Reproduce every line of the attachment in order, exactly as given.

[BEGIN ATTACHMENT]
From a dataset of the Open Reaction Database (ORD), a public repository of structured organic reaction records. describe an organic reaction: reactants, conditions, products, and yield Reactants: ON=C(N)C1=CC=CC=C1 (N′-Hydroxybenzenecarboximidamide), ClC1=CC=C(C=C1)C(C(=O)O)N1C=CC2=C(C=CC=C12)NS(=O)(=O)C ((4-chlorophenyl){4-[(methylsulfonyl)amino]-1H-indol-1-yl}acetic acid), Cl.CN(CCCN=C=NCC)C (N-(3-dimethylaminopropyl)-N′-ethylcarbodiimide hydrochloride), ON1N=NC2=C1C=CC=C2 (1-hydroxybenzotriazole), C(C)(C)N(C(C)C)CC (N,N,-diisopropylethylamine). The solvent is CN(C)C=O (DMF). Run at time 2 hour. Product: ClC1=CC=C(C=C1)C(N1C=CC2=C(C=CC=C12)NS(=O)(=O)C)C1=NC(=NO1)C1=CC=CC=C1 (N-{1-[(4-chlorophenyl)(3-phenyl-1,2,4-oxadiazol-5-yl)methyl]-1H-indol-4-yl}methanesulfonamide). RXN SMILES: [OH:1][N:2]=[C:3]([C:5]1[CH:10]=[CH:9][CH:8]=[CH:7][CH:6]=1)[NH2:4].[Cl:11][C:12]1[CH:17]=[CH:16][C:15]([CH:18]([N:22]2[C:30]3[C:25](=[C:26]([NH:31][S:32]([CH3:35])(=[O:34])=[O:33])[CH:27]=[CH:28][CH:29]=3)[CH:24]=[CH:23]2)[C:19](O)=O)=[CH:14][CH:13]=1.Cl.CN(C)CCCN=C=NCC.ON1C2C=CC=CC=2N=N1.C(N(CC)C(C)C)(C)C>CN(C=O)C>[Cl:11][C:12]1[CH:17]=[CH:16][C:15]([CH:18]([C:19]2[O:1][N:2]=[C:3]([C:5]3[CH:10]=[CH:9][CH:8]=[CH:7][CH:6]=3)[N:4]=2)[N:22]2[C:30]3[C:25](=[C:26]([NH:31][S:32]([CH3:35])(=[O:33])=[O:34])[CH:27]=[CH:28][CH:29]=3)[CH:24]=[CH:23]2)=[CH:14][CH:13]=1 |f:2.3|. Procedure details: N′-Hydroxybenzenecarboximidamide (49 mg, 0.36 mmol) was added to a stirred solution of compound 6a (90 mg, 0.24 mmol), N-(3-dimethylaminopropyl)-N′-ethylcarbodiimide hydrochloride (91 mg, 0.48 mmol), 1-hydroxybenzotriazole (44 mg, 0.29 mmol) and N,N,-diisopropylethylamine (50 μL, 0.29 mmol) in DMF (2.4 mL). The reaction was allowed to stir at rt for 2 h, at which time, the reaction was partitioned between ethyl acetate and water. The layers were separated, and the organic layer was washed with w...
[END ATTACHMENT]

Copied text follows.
From a dataset of the Open Reaction Database (ORD), a public repository of structured organic reaction records. describe an organic reaction: reactants, conditions, products, and yield Reactants: ON=C(N)C1=CC=CC=C1 (N′-Hydroxybenzenecarboximidamide), ClC1=CC=C(C=C1)C(C(=O)O)N1C=CC2=C(C=CC=C12)NS(=O)(=O)C ((4-chlorophenyl){4-[(methylsulfonyl)amino]-1H-indol-1-yl}acetic acid), Cl.CN(CCCN=C=NCC)C (N-(3-dimethylaminopropyl)-N′-ethylcarbodiimide hydrochloride), ON1N=NC2=C1C=CC=C2 (1-hydroxybenzotriazole), C(C)(C)N(C(C)C)CC (N,N,-diisopropylethylamine). The solvent is CN(C)C=O (DMF). Run at time 2 hour. Product: ClC1=CC=C(C=C1)C(N1C=CC2=C(C=CC=C12)NS(=O)(=O)C)C1=NC(=NO1)C1=CC=CC=C1 (N-{1-[(4-chlorophenyl)(3-phenyl-1,2,4-oxadiazol-5-yl)methyl]-1H-indol-4-yl}methanesulfonamide). RXN SMILES: [OH:1][N:2]=[C:3]([C:5]1[CH:10]=[CH:9][CH:8]=[CH:7][CH:6]=1)[NH2:4].[Cl:11][C:12]1[CH:17]=[CH:16][C:15]([CH:18]([N:22]2[C:30]3[C:25](=[C:26]([NH:31][S:32]([CH3:35])(=[O:34])=[O:33])[CH:27]=[CH:28][CH:29]=3)[CH:24]=[CH:23]2)[C:19](O)=O)=[CH:14][CH:13]=1.Cl.CN(C)CCCN=C=NCC.ON1C2C=CC=CC=2N=N1.C(N(CC)C(C)C)(C)C>CN(C=O)C>[Cl:11][C:12]1[CH:17]=[CH:16][C:15]([CH:18]([C:19]2[O:1][N:2]=[C:3]([C:5]3[CH:10]=[CH:9][CH:8]=[CH:7][CH:6]=3)[N:4]=2)[N:22]2[C:30]3[C:25](=[C:26]([NH:31][S:32]([CH3:35])(=[O:33])=[O:34])[CH:27]=[CH:28][CH:29]=3)[CH:24]=[CH:23]2)=[CH:14][CH:13]=1 |f:2.3|. Procedure details: N′-Hydroxybenzenecarboximidamide (49 mg, 0.36 mmol) was added to a stirred solution of compound 6a (90 mg, 0.24 mmol), N-(3-dimethylaminopropyl)-N′-ethylcarbodiimide hydrochloride (91 mg, 0.48 mmol), 1-hydroxybenzotriazole (44 mg, 0.29 mmol) and N,N,-diisopropylethylamine (50 μL, 0.29 mmol) in DMF (2.4 mL). The reaction was allowed to stir at rt for 2 h, at which time, the reaction was partitioned between ethyl acetate and water. The layers were separated, and the organic layer was washed with w...